by Jean McCarthy
August 2010—Despite the unprecedented boom of the 'Celtic Tiger’ in the 1990s and early 2000s, agism is still widespread in Irish society. In 2008, 26% of discrimination cases under the Irish Employment Equality Acts were on the grounds of age, constituting the largest category of complaints.
In response to the negative experiences of older people to systems and institutional behaviors posing barriers to their participation in a number of spheres, the Irish Equality Authority's (2010) report Implementing Equality for Older People has put forward an equality agenda, outlining nine principles that underlie a strategy of positive aging in Ireland:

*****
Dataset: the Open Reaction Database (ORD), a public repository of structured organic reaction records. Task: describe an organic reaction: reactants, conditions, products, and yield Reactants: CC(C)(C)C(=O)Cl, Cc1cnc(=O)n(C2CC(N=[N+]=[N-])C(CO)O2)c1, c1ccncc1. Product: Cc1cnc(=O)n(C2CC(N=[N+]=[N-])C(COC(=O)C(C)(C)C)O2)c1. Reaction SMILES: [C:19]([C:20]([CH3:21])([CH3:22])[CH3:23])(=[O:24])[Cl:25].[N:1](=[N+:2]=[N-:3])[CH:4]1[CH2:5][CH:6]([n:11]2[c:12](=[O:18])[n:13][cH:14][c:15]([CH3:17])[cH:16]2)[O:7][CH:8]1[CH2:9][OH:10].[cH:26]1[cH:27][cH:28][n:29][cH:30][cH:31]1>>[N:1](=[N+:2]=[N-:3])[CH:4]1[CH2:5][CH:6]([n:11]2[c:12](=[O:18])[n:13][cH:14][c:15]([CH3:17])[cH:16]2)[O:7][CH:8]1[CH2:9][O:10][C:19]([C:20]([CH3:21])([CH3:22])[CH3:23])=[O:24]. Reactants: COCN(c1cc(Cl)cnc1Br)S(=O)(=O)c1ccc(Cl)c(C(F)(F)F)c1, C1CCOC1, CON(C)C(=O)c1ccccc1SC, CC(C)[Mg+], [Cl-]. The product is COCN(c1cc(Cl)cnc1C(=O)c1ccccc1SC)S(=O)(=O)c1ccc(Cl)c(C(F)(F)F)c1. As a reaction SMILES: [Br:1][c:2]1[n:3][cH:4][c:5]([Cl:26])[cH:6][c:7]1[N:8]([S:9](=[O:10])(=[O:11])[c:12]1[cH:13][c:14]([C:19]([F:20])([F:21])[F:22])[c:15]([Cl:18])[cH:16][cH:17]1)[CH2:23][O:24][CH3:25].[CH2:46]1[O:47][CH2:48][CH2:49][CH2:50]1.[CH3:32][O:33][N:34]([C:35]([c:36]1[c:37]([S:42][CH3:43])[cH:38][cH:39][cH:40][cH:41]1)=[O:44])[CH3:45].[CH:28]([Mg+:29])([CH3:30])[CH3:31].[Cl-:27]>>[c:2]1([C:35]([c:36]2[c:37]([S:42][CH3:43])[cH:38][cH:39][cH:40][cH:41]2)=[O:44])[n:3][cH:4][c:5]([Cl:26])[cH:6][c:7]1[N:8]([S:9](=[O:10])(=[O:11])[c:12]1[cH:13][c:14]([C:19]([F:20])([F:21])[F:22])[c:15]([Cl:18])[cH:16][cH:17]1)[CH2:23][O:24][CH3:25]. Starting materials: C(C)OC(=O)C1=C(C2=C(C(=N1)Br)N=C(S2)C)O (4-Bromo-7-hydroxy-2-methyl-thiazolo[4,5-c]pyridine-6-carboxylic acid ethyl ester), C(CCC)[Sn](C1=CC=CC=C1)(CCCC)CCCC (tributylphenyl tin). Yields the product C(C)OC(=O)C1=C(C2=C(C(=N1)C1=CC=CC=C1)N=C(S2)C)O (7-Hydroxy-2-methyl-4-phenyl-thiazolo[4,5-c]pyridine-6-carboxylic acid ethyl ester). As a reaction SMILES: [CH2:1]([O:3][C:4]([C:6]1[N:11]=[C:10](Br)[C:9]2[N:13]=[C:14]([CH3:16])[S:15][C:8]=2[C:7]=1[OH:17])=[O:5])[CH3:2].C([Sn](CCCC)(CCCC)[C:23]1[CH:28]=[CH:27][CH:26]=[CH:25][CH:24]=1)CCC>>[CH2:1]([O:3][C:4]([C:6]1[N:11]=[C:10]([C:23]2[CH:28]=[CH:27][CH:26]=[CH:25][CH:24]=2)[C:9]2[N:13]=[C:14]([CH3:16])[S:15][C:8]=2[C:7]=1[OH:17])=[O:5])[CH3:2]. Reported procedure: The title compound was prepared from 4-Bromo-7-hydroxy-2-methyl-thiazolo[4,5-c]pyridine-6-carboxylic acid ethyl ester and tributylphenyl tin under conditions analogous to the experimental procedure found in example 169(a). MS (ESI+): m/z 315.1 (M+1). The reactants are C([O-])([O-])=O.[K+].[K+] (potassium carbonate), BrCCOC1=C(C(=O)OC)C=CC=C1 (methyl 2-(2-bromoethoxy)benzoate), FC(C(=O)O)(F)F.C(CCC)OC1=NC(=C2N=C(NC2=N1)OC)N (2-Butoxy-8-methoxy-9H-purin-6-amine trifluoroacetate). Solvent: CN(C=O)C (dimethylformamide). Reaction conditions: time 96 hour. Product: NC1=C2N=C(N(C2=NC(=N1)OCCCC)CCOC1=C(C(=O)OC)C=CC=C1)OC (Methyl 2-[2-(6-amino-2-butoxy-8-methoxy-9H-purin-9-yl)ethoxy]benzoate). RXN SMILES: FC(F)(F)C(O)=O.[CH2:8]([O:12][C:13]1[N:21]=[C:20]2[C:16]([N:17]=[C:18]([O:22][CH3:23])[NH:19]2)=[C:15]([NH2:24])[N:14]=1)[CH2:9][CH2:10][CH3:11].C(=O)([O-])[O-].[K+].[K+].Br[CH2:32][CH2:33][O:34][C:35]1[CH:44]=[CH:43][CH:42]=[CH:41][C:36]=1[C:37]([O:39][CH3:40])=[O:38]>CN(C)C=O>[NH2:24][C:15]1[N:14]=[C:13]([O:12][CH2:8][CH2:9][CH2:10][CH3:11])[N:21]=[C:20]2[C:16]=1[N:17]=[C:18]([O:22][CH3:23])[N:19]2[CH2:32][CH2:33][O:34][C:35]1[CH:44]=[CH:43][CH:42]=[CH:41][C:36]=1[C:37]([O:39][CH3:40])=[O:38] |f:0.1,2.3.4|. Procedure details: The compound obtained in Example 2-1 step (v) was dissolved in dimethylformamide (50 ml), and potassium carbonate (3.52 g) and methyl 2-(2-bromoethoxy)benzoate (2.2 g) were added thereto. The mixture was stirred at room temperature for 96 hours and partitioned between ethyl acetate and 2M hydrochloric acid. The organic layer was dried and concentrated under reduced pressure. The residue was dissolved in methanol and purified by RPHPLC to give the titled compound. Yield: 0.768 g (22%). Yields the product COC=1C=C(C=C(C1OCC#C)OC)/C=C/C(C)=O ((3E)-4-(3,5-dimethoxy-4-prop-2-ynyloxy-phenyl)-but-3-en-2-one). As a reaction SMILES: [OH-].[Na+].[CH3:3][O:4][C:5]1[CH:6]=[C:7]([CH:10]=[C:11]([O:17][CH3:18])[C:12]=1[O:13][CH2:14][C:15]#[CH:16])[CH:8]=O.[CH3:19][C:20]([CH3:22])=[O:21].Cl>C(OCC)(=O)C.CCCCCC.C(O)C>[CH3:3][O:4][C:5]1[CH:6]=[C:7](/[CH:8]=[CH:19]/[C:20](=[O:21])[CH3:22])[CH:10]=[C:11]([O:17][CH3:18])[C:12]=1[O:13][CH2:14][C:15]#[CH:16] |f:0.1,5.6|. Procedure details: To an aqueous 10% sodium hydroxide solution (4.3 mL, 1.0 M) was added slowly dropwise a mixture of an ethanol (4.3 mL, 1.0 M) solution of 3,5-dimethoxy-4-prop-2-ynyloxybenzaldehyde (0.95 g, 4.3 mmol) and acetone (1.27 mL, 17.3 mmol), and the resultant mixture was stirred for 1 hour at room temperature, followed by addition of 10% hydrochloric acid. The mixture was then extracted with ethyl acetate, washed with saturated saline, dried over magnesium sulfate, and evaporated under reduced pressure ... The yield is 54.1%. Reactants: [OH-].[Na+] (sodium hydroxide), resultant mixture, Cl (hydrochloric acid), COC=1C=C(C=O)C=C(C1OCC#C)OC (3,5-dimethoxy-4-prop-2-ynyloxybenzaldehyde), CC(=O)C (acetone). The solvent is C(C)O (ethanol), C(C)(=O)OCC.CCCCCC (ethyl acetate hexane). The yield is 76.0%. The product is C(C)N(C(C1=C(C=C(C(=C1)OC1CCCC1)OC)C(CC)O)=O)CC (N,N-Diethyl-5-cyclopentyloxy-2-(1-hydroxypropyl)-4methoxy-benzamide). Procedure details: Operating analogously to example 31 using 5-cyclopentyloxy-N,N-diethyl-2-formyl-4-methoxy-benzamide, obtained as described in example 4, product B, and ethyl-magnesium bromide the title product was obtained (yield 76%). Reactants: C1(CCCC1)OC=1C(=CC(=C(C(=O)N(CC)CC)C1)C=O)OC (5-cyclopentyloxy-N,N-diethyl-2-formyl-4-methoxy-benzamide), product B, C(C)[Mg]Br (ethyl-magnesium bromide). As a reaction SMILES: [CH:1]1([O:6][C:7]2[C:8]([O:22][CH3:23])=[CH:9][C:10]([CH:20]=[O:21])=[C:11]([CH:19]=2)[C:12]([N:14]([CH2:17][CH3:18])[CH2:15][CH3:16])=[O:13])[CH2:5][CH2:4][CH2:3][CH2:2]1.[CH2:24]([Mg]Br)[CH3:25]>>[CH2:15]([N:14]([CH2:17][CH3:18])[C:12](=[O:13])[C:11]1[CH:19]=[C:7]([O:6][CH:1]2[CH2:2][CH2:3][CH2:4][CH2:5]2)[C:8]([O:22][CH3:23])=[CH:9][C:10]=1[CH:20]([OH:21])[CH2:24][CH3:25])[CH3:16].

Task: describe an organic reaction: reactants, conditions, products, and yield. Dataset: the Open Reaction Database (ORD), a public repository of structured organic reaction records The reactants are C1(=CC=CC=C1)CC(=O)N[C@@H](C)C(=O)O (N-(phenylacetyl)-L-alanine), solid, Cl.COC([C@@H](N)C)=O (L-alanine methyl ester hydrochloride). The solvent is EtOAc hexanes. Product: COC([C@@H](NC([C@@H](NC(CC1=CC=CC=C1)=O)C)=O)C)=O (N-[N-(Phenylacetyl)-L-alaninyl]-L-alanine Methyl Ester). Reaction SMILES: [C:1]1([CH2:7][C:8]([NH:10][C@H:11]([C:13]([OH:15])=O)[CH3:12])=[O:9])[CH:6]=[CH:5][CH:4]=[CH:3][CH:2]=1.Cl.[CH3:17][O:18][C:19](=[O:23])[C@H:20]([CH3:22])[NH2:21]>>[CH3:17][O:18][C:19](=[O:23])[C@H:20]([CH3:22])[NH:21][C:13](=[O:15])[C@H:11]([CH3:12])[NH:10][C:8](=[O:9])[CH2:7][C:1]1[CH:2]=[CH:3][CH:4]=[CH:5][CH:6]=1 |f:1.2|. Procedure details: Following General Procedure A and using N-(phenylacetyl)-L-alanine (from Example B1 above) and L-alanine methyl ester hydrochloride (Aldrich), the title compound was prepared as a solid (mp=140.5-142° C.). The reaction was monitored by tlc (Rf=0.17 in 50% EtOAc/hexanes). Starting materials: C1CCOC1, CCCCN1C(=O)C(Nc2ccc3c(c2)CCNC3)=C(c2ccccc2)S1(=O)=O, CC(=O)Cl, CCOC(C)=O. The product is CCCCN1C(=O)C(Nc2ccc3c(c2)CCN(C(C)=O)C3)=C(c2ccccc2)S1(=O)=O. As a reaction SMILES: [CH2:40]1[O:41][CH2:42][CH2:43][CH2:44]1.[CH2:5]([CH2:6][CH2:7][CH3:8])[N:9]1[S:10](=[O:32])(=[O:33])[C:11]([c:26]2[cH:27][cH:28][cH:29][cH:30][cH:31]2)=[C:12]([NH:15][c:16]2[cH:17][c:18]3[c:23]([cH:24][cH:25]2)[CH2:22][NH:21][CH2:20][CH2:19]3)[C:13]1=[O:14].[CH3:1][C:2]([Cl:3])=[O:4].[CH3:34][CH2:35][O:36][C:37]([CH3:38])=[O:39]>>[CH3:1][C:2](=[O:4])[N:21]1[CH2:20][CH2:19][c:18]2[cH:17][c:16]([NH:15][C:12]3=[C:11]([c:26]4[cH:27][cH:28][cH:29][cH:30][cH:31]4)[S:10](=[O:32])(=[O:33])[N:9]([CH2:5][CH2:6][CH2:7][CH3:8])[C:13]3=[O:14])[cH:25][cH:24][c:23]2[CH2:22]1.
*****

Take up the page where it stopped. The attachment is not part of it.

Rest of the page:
- Equality with due regard to difference
- Equality with due regard to diversity
- Full legal equality
- Equality of opportunity, of participation, and of outcome
- Right and capacity to participate
- Integration of policies and services
- Intergenerational solidarity
- Mainstreaming and age proofing
- Involvement of all sectors of society
Currently, the development of a National Positive Ageing Strategy (NPAS) is underway in Ireland. The rationale for the NPAS is to provide a coherent framework to guide policy-making, planning, resource allocation, and facilitate public input into the policy process.